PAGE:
|An artist’s cross-section of an underwater volcano and the processes that drive them. Submarine volcanoes can sometimes form islands. – Image Credit: Zina Deretsky, National Science Foundation|
Next time you catch a breath, be thankful, for a change, that the Earth’s surface is dotted with volcanoes.
National Science Foundation-funded research published this week in the journal Nature indicates that billions of years ago, when the Earth was home largely to undersea volcanoes, some previously unknown agent was removing the gas.
The researchers suggest that mixture of gases and lavas produced by submarine volcanoes scrubbed oxygen from the atmosphere and bound it into oxygen-containing minerals.
Lee R. Kump, a professor of geosciences at Penn State University, working with a colleague at the University of Western Australia, looked at the geologic record from the Archaean–a geologic period from 3.8 to 2.5 billion years before the present day–and the Palaeoproterozoic– geologic era immediately following that featured profound global change that included the breakup and formation of two supercontinents. They found that in the Archean there was a dearth of terrestrial volcanoes, while in the Palaeoproterozoic, although submarine volcanoes continued to be common, the population of terrestrial volcanoes increased dramatically.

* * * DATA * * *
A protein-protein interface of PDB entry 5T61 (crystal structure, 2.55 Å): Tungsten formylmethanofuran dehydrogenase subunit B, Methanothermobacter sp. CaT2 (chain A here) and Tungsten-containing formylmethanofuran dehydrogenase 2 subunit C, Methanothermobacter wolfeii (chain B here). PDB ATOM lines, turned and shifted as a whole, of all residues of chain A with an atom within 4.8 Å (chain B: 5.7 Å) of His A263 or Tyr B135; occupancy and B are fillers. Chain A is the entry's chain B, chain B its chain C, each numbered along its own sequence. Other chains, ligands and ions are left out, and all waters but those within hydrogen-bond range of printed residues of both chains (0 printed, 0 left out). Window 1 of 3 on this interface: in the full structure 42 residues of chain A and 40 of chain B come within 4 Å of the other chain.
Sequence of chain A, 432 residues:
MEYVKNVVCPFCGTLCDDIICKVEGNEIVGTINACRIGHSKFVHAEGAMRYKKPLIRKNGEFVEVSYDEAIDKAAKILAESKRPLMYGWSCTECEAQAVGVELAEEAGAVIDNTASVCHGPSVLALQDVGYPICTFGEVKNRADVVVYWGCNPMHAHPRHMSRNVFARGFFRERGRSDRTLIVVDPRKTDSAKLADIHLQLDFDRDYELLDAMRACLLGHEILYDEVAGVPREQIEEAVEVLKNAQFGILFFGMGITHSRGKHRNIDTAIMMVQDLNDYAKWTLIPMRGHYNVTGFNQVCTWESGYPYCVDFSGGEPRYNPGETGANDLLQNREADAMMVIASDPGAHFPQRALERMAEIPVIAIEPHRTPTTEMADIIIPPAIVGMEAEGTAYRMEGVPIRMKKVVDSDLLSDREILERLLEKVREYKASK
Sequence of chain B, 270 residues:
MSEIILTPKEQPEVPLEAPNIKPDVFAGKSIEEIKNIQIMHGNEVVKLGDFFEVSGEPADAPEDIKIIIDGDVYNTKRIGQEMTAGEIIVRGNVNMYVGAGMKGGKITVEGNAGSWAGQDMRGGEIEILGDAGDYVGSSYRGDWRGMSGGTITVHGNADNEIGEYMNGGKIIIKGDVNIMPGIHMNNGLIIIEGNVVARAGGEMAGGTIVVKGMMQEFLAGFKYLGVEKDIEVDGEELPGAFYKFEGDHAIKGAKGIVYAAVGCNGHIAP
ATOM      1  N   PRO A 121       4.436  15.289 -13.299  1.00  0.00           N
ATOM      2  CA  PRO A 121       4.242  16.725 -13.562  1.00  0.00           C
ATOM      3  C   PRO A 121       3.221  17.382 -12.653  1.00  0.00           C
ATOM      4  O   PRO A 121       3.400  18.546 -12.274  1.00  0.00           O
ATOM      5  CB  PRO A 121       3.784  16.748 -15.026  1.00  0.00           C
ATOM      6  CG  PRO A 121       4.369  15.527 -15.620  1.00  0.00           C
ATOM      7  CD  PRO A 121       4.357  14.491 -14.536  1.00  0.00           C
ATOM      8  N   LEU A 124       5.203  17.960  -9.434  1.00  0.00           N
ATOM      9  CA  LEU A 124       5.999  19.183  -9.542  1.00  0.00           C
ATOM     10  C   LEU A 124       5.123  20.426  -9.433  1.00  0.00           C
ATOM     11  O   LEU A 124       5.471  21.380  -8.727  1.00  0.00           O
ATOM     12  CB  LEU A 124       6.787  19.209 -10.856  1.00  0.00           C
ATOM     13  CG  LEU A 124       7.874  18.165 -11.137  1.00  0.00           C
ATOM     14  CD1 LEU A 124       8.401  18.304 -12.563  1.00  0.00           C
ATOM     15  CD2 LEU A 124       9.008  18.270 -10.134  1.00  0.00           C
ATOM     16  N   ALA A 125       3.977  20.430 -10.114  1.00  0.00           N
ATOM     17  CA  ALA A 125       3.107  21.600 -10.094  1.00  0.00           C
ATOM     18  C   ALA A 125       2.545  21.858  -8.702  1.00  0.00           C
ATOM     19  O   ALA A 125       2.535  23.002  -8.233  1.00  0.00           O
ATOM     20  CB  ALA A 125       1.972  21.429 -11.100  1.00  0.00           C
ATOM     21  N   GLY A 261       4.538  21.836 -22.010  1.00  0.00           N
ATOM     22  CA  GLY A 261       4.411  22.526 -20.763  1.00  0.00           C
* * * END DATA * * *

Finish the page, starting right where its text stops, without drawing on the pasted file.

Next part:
“The rise of oxygen allowed for the evolution of complex oxygen-breathing life forms,” Kump said.
Terrestrial volcanoes could become much more common because land masses stabilized and the current system of tectonics regime took shape.
Because submarine volcanoes erupt at lower temperatures than terrestrial volcanoes, they are more efficient at converting–or “reducing”–oxygen. As long as the reducing ability of the submarine volcanoes was larger than the amounts of oxygen created, the atmosphere had no oxygen. When terrestrial volcanoes began to dominate, oxygen levels increased.
The change over time caused an atmospheric shift from oxygen-free to oxygen-rich, the researchers argue, with profound implications for life on the planet.